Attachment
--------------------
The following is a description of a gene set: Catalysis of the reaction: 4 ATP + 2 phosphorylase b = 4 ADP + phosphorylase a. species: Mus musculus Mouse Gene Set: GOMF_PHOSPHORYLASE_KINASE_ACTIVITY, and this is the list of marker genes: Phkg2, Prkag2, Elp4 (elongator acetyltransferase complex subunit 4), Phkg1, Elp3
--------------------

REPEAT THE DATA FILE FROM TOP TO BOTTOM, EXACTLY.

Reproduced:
The following is a description of a gene set: Catalysis of the reaction: 4 ATP + 2 phosphorylase b = 4 ADP + phosphorylase a. species: Mus musculus Mouse Gene Set: GOMF_PHOSPHORYLASE_KINASE_ACTIVITY, and this is the list of marker genes: Phkg2, Prkag2, Elp4 (elongator acetyltransferase complex subunit 4), Phkg1, Elp3